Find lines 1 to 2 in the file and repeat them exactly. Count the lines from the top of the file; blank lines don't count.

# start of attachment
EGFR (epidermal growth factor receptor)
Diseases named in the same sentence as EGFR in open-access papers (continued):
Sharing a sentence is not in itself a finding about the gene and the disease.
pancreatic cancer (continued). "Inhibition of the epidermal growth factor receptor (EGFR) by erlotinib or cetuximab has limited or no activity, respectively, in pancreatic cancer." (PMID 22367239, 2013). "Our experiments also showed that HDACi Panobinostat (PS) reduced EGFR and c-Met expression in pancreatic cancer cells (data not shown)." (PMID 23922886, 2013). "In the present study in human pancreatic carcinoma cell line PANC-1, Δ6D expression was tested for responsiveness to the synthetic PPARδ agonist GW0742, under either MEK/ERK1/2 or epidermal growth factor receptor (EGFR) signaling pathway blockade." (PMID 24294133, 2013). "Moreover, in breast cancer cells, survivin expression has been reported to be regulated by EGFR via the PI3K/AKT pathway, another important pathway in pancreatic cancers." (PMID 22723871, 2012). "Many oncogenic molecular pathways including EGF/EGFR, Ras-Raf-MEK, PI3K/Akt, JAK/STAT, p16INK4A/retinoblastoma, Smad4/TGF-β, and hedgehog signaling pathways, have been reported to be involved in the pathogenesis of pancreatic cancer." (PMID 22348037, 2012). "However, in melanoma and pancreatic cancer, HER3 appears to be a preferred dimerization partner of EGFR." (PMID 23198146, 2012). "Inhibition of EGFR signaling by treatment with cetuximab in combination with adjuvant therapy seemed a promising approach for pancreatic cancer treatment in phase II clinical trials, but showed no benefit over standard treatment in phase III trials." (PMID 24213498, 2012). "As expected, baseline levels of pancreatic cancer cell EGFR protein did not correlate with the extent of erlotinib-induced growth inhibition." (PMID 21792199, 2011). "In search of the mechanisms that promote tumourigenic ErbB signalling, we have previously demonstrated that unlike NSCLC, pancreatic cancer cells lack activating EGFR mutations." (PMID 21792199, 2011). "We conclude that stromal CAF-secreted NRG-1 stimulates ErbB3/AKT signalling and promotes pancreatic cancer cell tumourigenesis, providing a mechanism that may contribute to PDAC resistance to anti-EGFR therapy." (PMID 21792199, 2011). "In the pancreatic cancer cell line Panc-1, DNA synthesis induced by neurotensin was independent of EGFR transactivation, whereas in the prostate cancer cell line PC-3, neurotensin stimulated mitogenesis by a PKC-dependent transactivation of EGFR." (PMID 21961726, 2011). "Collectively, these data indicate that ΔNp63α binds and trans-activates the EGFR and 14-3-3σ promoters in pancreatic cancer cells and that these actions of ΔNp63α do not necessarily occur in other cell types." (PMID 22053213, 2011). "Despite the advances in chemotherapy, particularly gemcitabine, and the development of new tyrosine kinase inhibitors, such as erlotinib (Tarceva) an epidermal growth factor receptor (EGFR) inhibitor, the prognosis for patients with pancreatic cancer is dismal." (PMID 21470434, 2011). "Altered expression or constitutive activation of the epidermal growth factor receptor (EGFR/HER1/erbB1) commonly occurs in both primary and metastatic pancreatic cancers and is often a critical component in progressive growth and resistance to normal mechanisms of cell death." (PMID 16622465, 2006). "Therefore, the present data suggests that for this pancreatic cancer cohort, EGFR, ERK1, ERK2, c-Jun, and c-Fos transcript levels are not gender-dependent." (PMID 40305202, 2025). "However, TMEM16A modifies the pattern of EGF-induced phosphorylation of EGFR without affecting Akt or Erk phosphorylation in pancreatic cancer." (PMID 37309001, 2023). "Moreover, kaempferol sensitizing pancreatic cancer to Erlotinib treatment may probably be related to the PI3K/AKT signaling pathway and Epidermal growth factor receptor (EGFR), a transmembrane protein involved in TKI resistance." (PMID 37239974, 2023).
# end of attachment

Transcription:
EGFR (epidermal growth factor receptor)
Diseases named in the same sentence as EGFR in open-access papers (continued):